Develop Grouping Plans
Think about the ways in which students were grouped in the classroom video clips: whole class, small group, partners, and individual performance. Now consider your own classroom--the strengths and needs of your students, and the grouping options that address them.
In this activity, you will develop classroom charts identifying students who will work together in reading because of their strengths, needs, interests, and work habits. You can use the charts you prepare in this session to group students for practice in reading and writing, and revise them throughout the year as you assess student performance. When you have finished, save your charts to submit as an assignment.
- Create a classroom list of students who can work together because of similar needs in reading. List the students by group and include the specific areas of literacy learning that you will address in your instruction. The fewer groups you have, the more time you can spend with each group. It is more manageable to have three groups, but you may need to have four depending on the needs of your students.
- Create a class list of students who can work together because of similar interests in a given subject or topic that you are teaching. Include the common areas of interest or background knowledge that the groups can use when reading and responding to texts. These students may differ in reading level. You may want to conduct an "Interest Inventory" to determine common interests among your students.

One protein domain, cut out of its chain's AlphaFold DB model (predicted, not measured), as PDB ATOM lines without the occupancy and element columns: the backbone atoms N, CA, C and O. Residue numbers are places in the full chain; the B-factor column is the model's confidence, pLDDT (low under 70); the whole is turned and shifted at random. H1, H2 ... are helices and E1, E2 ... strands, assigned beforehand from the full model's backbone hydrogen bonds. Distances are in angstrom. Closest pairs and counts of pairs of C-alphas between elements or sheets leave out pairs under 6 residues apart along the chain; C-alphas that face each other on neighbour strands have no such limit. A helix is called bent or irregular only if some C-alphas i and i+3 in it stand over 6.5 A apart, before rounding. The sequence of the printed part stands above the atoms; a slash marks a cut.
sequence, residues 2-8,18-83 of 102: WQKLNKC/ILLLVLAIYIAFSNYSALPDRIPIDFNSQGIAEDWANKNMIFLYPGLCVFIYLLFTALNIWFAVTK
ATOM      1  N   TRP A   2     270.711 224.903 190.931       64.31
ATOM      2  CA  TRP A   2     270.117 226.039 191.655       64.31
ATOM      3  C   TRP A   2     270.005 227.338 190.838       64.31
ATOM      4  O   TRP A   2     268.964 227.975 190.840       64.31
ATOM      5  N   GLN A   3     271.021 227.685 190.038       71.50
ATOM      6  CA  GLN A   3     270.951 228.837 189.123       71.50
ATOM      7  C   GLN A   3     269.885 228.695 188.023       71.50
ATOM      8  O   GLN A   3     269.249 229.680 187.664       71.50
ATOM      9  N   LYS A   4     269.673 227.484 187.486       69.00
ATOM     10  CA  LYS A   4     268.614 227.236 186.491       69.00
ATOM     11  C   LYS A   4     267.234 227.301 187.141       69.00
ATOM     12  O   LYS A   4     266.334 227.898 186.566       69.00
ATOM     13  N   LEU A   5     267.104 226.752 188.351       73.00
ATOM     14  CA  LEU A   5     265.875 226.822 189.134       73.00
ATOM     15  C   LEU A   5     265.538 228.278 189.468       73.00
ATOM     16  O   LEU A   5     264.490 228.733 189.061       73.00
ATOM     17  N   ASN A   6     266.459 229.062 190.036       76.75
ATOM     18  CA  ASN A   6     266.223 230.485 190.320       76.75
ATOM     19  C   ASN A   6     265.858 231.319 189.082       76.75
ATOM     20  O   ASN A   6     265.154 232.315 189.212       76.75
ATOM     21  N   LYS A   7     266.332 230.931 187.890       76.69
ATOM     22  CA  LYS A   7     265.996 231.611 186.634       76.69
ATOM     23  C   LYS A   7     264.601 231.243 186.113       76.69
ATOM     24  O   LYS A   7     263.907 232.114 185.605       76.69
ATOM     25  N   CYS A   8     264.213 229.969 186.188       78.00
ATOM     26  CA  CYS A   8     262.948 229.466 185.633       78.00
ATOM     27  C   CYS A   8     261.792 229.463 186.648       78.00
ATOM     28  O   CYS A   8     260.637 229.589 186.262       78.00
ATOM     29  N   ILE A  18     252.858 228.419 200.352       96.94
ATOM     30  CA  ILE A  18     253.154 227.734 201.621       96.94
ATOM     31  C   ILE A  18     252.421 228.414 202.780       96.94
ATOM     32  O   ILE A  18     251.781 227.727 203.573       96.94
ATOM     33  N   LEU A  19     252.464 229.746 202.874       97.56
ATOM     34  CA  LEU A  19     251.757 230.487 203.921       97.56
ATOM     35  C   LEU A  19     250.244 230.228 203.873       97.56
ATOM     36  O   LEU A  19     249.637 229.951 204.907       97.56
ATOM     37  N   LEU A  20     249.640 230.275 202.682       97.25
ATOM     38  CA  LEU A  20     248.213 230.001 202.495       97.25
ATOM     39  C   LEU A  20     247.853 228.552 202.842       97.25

- Create a class list of students who can be paired for reading and writing activities because of work habits. You may want to pair a student demonstrating stronger work habits with another student who needs support in this area.
- Create a class list of students who can be paired to read or share their writing for feedback on revising and editing. These students may be paired because they are working on reading and/or writing of common books or topics.
Use these charts to group your students for varied reading and writing activities during the day. You may want to explain to students that they will be working with different groups and that groups will be changing continually. Review your student groups each month. Revise them based on changes in student performance and to ensure that students have opportunities to interact with many of their peers.
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